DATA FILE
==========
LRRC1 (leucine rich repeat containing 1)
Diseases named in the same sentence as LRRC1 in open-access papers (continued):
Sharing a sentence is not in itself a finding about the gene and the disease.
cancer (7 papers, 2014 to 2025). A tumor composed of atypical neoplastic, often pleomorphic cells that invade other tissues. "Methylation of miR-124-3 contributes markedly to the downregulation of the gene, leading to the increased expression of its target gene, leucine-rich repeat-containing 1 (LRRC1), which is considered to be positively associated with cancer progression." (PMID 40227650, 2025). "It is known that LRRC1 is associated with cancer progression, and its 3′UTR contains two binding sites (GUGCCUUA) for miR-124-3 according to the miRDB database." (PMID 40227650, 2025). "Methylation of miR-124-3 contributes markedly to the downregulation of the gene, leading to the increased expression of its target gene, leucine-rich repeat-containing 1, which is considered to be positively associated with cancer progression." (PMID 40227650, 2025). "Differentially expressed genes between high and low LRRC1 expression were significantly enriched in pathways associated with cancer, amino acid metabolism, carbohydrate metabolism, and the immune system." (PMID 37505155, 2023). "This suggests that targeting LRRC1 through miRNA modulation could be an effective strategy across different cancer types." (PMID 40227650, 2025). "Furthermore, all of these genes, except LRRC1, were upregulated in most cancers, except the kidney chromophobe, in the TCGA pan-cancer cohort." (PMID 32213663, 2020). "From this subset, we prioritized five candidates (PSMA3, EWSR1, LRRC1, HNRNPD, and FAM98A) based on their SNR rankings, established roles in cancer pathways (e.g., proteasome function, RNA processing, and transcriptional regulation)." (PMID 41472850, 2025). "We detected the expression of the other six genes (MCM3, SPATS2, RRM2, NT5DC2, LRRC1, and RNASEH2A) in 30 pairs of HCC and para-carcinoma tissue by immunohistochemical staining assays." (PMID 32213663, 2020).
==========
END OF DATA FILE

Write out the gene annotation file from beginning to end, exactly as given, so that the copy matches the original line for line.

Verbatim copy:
LRRC1 (leucine rich repeat containing 1)
Diseases named in the same sentence as LRRC1 in open-access papers (continued):
Sharing a sentence is not in itself a finding about the gene and the disease.
cancer (7 papers, 2014 to 2025). A tumor composed of atypical neoplastic, often pleomorphic cells that invade other tissues. "Methylation of miR-124-3 contributes markedly to the downregulation of the gene, leading to the increased expression of its target gene, leucine-rich repeat-containing 1 (LRRC1), which is considered to be positively associated with cancer progression." (PMID 40227650, 2025). "It is known that LRRC1 is associated with cancer progression, and its 3′UTR contains two binding sites (GUGCCUUA) for miR-124-3 according to the miRDB database." (PMID 40227650, 2025). "Methylation of miR-124-3 contributes markedly to the downregulation of the gene, leading to the increased expression of its target gene, leucine-rich repeat-containing 1, which is considered to be positively associated with cancer progression." (PMID 40227650, 2025). "Differentially expressed genes between high and low LRRC1 expression were significantly enriched in pathways associated with cancer, amino acid metabolism, carbohydrate metabolism, and the immune system." (PMID 37505155, 2023). "This suggests that targeting LRRC1 through miRNA modulation could be an effective strategy across different cancer types." (PMID 40227650, 2025). "Furthermore, all of these genes, except LRRC1, were upregulated in most cancers, except the kidney chromophobe, in the TCGA pan-cancer cohort." (PMID 32213663, 2020). "From this subset, we prioritized five candidates (PSMA3, EWSR1, LRRC1, HNRNPD, and FAM98A) based on their SNR rankings, established roles in cancer pathways (e.g., proteasome function, RNA processing, and transcriptional regulation)." (PMID 41472850, 2025). "We detected the expression of the other six genes (MCM3, SPATS2, RRM2, NT5DC2, LRRC1, and RNASEH2A) in 30 pairs of HCC and para-carcinoma tissue by immunohistochemical staining assays." (PMID 32213663, 2020).